Thanksgiving and Black Friday online retail sales have exceeded $5 billion, according to Adobe. Something even more noteworthy in a way is that mobile devices have contributed a record of $1.2 billion to that $5 billion on Black Friday alone.
There was some mixed data on in-store traffic and sales with some other sources reporting that there was an initial decline vs. last year, while others reported small in-store gains. But on a percentage basis, online shopping growth far outpaced store traffic.
Even though retail analysts and the media are focusing on the differences between online and offline shopping, as well as the specifics and trends associated with specific days, Thanksgiving vs Black Friday vs Cyber Monday, consumers are focusing on the broader things, including bargains and over all convenience. Specific shopping days have given way to “Cyberweek” deals. Some of these deals started even before Thanksgiving and continue the week after. A number of Cyber Monday promotions began November 27th, the day before Cyber Monday.
Even though consumers are becoming more “agnostic” about the places they make their purchases, a huge percentage of online shopping is generated from the sites and apps of traditional retailers. It seems that today, this is one of the totally under-reported stories of e-commerce in this day and age. For on example, The Macy website was overloaded with traffic. During the entire day during Black Friday, the site had been unavailable multiple times.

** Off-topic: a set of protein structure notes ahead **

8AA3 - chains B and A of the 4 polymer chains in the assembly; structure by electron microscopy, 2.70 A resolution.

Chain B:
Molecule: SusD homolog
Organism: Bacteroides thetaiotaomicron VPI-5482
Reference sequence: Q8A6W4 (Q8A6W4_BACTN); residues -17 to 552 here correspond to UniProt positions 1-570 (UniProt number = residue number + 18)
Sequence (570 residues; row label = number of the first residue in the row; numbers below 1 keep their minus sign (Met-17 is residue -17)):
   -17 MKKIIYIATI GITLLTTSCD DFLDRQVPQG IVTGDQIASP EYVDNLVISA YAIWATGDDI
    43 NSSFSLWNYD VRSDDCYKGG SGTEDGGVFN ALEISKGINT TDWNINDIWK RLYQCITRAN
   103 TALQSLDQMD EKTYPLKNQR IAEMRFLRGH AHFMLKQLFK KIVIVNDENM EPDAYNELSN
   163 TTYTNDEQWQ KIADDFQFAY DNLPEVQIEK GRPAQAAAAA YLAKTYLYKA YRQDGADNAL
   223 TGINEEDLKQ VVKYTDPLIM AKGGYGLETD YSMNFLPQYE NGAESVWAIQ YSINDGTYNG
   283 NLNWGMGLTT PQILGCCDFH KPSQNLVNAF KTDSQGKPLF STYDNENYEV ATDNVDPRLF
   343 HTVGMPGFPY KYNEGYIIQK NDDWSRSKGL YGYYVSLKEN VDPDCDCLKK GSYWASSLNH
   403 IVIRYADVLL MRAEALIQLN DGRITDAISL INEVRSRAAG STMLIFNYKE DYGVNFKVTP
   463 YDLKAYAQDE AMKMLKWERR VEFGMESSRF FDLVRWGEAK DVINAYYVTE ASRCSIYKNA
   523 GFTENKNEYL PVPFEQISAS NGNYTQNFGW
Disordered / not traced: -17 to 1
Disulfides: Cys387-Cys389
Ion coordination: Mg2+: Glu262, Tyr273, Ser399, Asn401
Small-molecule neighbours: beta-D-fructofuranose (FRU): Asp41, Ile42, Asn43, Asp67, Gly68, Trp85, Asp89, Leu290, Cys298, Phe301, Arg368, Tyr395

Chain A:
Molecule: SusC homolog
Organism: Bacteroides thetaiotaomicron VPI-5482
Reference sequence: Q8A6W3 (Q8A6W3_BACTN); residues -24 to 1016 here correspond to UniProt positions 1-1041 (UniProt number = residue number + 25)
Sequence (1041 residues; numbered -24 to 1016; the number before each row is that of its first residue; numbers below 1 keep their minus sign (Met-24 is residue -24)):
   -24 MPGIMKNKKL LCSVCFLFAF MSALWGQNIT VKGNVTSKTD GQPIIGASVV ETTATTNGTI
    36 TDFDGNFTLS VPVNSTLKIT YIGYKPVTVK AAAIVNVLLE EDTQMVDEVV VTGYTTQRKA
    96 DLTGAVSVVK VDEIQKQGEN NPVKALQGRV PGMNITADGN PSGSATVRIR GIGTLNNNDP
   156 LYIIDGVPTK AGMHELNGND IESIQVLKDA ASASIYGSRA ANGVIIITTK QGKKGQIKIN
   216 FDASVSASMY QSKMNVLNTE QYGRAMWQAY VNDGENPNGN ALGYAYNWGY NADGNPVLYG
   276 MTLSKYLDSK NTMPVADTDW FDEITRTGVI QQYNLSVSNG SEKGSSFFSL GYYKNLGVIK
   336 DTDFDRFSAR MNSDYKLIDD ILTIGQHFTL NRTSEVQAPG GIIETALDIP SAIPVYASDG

Uusally, the holiday discounts displayed by stores are now tpicaly the same for both online and offline. This creates less of an urgency for shoppers to come into the store. Also, with consumers buying online from brick and mortar stores, it’s a plus that they can return those products that are unsatisfactory or don’t work. With the physical stores, there’s less risk when it comes to online shopping regarding item returns. Familiar retail brands give consumers even more confidence when shopping online.